Bob Franken

Fight on the Right

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It’s being asked a lot today, and it’s jarring: Has the GOP become entirely unmanageable, ripping itself apart as its various factions march to their different drummers? What makes the question so weird is that until recently, the Republicans’ big advantage was the party’s ability to move in lock step. It was the Democrats who were compared to a herd of cats, a screeching collection of centrists and unyielding lefties.
It’s not that the Dems have gotten any better at that; just ask President Barack Obama. At the same time, you can now ask GOP leaders like Speaker John Boehner about cat herding. When he’s trying to negotiate anything, the White House is the least of his problems. It’s when he gets back to the Capitol that he runs into a buzz saw as he faces the tea partiers and other zealots.
The D’s are used to this, but the R’s are not. These days, the establishment moderates and the upstart moderates are clawing at each other. We witnessed a display of the bruising intramural collision at the recent Conservative Political Action Conference. Right afterward, the hard feelings really raised their ugly heads even more when that specially commissioned Republican panel came up with its recommendations for rescuing the party from political oblivion. After all, it did blow the presidential election, and a big reason Republicans lost is because blacks, Hispanics, women and gays voted against them and their harsh policies.
Out of the handwringing that followed came the obvious judgment that the party was increasingly obsolete in changing times, antagonistic to the very groups that were growing in size, influence and public support. So the leaders starting talking about a need to rebrand. Of course, there’s one teensy-weensy problem: The harsh perception is reality. As party chairman Reince Priebus put it, “We weren’t inclusive.” It’s painfully apparent, though, that the hardliners have absolutely no desire to be inclusive nor to soften when it comes to immigration, gay rights or any of the other stances no matter how they alienate powerful constituencies. Jenny Beth Martin, who heads the Tea Party Patriots, insisted that the real mistake was that the party “failed to promote our principles and lost because of it”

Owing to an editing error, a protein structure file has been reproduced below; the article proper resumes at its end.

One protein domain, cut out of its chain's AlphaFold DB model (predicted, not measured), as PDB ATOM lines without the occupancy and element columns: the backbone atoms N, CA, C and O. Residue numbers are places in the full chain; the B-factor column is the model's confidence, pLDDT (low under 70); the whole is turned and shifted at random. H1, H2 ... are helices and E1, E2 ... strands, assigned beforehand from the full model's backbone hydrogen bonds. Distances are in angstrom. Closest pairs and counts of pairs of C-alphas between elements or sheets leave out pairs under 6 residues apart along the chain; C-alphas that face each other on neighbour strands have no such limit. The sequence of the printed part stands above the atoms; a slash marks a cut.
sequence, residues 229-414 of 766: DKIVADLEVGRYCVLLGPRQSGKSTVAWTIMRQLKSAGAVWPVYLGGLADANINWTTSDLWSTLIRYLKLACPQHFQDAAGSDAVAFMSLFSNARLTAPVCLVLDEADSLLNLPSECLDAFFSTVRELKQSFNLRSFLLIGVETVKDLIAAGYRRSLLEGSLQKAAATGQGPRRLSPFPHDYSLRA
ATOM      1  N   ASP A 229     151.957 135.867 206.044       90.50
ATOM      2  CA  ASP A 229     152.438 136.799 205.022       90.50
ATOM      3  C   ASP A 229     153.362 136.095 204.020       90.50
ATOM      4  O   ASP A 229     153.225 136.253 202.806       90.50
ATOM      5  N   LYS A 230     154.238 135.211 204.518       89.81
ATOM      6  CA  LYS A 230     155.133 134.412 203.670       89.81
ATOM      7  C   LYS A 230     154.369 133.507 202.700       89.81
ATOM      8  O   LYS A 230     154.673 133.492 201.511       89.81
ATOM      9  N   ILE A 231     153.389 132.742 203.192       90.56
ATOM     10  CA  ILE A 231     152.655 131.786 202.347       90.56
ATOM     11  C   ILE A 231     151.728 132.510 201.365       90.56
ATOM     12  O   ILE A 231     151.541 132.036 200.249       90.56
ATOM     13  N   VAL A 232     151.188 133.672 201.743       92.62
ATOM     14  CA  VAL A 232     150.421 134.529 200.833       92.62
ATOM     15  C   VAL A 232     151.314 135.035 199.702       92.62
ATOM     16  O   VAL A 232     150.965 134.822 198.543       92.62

Karl Rove has inserted himself into the discussion, as he always manages to. He’s formed (you guessed it) still another super PAC that will collect lots of secret money from fat cats. Fresh off the embarrassing failure of his last gazillion-dollar effort, American Crossroads, he’s come up with the Conservative Victory Project. This one is dedicated to making sure the Republicans, next time, try to avoid candidates that John McCain would call “Wacko Birds.”
As you can imagine, the Wacko Birds are not at all happy about that. They see it as a sinister plot to shut them out in favor of mealy-mouthed establishment nominees. Sarah Palin really teed off on Rove at the CPAC gathering as one of “those experts who keep losing elections.”
As usual, the party’s ideological enforcer, Rush Limbaugh, got into the act, saying, “Republicans are just getting totally bamboozled right now” if they think they need to cool their jets. If the leadership is really serious about its negatives, then a good place to start might be coming up with less creepy symbols than Karl Rove, Sarah Palin and Rush Limbaugh.
One would think that the Democrats would be able to swoop right in and have their way with their adversaries. They haven’t, though, and it’s likely they’ll forfeit an opportunity to label the opposition as too ridiculous to be taken seriously or, as the GOP’s own survey put it, “scary, narrow-minded … out of touch … stuffy old men.” Even with such damning descriptions, the Republicans’ best strategy may be to do nothing, stop all the caterwauling and let the Democrats revert to their normal practice of snatching defeat from the jaws of victory.

© 2013 Bob Franken
Distributed by King Features Syndicate, Inc.

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